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A man humiliated

A man humiliated

The decision by Mahmoud Abbas, the Palestinian president, not to run for re-election next year looks like the act of a man who has reached the end of his political tether. He is the principal Palestinian advocate of a negotiated two-state peace agreement with Israel. If he stands by his threat to quit it could deal a devastating blow to that process, if not destroy it.


It is possible that Mr Abbas is bluffing, using the threat of his resignation as a negotiating tactic. But there can be no doubt that recent actions by the US administration and Israel have left him humiliated, and destroyed what remained of his credibility with his Palestinian people and his Fatah party.

The final straw came last week when Hillary Clinton, US secretary of state, praised Benjamin Netanyahu, the Israeli prime minister, for “restraint”, and appeared to support Israel’s refusal to halt the expansion of Jewish settlements in the occupied West Bank as a pre-condition for peace talks.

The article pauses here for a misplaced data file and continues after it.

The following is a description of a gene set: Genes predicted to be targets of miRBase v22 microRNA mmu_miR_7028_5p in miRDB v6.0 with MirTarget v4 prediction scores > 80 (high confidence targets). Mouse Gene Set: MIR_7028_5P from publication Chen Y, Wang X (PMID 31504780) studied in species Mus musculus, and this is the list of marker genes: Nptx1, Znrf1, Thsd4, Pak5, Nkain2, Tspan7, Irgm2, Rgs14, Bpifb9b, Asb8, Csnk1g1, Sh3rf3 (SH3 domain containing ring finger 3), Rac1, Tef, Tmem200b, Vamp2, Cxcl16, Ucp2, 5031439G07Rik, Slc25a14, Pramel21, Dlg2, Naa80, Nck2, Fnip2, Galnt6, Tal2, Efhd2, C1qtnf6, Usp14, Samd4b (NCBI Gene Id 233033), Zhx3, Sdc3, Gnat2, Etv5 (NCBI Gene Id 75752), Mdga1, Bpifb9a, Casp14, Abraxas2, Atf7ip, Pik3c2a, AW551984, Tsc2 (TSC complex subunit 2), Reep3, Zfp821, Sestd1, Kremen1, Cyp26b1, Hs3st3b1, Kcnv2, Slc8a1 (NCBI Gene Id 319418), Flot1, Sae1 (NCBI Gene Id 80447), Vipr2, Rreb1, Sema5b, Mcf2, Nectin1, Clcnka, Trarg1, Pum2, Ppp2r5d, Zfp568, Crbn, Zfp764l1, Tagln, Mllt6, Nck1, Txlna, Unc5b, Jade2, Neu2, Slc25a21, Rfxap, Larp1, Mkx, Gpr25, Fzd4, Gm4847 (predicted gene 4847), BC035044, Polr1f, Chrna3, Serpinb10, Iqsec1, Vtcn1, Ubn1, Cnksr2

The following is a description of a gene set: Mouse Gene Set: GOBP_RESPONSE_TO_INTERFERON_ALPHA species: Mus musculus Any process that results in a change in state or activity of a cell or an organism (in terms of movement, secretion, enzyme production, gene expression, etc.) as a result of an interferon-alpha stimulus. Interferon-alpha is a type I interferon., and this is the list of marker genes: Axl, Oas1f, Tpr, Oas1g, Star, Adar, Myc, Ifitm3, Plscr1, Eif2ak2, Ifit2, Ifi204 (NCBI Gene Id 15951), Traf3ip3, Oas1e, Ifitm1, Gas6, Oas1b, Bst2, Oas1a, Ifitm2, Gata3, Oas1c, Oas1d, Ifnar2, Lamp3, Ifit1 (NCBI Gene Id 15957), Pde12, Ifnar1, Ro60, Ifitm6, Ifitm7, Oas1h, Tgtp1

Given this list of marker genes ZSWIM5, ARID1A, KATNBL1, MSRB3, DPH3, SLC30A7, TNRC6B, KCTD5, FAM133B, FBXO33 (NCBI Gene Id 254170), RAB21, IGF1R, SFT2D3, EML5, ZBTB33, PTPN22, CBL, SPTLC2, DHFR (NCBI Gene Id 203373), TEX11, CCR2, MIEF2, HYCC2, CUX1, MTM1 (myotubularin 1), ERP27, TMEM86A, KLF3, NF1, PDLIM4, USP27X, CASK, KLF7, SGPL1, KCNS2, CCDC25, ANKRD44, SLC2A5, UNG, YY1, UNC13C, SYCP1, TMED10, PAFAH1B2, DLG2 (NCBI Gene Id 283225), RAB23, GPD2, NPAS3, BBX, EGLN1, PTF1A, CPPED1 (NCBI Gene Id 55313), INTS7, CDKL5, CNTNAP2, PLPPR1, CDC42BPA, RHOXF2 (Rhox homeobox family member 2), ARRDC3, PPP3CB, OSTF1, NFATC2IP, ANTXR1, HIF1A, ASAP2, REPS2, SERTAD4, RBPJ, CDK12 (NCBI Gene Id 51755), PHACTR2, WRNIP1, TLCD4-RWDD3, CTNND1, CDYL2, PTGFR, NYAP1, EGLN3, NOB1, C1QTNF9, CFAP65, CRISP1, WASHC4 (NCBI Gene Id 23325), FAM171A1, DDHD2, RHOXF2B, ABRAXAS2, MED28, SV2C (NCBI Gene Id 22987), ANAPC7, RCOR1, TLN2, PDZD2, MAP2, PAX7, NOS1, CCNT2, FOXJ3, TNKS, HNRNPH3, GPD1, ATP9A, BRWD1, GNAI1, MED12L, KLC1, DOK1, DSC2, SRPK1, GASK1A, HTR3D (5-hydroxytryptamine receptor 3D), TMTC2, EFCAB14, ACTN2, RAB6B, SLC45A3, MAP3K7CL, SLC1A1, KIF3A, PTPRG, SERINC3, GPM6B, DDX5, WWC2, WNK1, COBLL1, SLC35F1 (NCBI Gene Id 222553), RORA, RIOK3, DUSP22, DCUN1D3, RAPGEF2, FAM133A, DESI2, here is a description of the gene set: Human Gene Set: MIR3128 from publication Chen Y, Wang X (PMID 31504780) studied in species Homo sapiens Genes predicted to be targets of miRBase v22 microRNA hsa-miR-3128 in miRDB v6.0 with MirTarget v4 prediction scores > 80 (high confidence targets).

It followed two other recent events that badly undermined the Palestinian leader with his domestic constituency. In New York he was forced into a very public handshake with Mr Netanyahu at their meeting with Barack Obama, US president. But most damaging was when he bowed to US pressure to delay his endorsement of the report by Judge Richard Goldstone on war crimes during Israel’s onslaught on Gaza – and then reversed his decision under furious attack from his own ministers.

Mr Abbas’s position has been steadily eroded over time because he has absolutely nothing to show for his years of pursuing a peace strategy based on a negotiated settlement – except for expanded Israeli settlements on occupied Palestinian land.

If a figure such as Mr Abbas cannot survive in the present climate, then he is likely to be replaced by a far more radical and uncompromising leadership. No Palestinian leader can or will negotiate while Israeli colonisation of the West Bank continues. Mr Netanyahu’s refusal to call a halt to expanding settlements means in effect there will be no two-state solution.

If that is so, then the prospect is for a long and bitter fight for equal rights within one state. That would spell the end of Israel as a democratic Jewish state. It would come to resemble in many ways the struggle against apartheid in South Africa. If Mr Netanyahu believes that he has achieved a victory by refusing to halt the settlements, he is wrong. It is more like a project of national suicide.

The Financial Times Limited 2009.

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